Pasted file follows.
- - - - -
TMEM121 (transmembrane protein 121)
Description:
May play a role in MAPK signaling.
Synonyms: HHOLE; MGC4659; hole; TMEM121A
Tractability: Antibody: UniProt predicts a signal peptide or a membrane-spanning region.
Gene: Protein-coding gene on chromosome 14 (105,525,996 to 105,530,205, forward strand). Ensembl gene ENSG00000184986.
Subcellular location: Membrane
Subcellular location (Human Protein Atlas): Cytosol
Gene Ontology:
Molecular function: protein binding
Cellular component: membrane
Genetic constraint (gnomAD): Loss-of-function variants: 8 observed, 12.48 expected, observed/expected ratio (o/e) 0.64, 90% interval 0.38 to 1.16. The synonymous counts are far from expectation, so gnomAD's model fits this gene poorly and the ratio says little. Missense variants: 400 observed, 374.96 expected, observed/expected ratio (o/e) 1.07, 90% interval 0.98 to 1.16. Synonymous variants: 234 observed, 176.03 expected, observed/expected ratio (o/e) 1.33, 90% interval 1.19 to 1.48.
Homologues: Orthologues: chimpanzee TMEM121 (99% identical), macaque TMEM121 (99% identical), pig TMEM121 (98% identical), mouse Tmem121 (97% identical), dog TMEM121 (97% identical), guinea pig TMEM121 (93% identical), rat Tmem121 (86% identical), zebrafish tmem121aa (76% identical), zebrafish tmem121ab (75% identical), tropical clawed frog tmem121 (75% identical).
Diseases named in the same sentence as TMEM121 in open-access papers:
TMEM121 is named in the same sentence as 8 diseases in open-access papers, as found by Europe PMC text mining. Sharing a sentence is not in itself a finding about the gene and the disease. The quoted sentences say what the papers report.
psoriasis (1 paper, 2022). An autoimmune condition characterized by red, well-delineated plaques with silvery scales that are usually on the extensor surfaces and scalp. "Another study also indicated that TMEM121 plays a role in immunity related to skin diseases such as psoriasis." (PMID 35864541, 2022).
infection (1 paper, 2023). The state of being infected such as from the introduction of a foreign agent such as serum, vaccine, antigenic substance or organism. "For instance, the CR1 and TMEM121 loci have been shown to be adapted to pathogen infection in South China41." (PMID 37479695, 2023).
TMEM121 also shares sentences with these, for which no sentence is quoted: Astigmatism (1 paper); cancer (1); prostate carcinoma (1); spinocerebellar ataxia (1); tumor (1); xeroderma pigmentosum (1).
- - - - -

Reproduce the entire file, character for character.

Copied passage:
TMEM121 (transmembrane protein 121)
Description:
May play a role in MAPK signaling.
Synonyms: HHOLE; MGC4659; hole; TMEM121A
Tractability: Antibody: UniProt predicts a signal peptide or a membrane-spanning region.
Gene: Protein-coding gene on chromosome 14 (105,525,996 to 105,530,205, forward strand). Ensembl gene ENSG00000184986.
Subcellular location: Membrane
Subcellular location (Human Protein Atlas): Cytosol
Gene Ontology:
Molecular function: protein binding
Cellular component: membrane
Genetic constraint (gnomAD): Loss-of-function variants: 8 observed, 12.48 expected, observed/expected ratio (o/e) 0.64, 90% interval 0.38 to 1.16. The synonymous counts are far from expectation, so gnomAD's model fits this gene poorly and the ratio says little. Missense variants: 400 observed, 374.96 expected, observed/expected ratio (o/e) 1.07, 90% interval 0.98 to 1.16. Synonymous variants: 234 observed, 176.03 expected, observed/expected ratio (o/e) 1.33, 90% interval 1.19 to 1.48.
Homologues: Orthologues: chimpanzee TMEM121 (99% identical), macaque TMEM121 (99% identical), pig TMEM121 (98% identical), mouse Tmem121 (97% identical), dog TMEM121 (97% identical), guinea pig TMEM121 (93% identical), rat Tmem121 (86% identical), zebrafish tmem121aa (76% identical), zebrafish tmem121ab (75% identical), tropical clawed frog tmem121 (75% identical).
Diseases named in the same sentence as TMEM121 in open-access papers:
TMEM121 is named in the same sentence as 8 diseases in open-access papers, as found by Europe PMC text mining. Sharing a sentence is not in itself a finding about the gene and the disease. The quoted sentences say what the papers report.
psoriasis (1 paper, 2022). An autoimmune condition characterized by red, well-delineated plaques with silvery scales that are usually on the extensor surfaces and scalp. "Another study also indicated that TMEM121 plays a role in immunity related to skin diseases such as psoriasis." (PMID 35864541, 2022).
infection (1 paper, 2023). The state of being infected such as from the introduction of a foreign agent such as serum, vaccine, antigenic substance or organism. "For instance, the CR1 and TMEM121 loci have been shown to be adapted to pathogen infection in South China41." (PMID 37479695, 2023).
TMEM121 also shares sentences with these, for which no sentence is quoted: Astigmatism (1 paper); cancer (1); prostate carcinoma (1); spinocerebellar ataxia (1); tumor (1); xeroderma pigmentosum (1).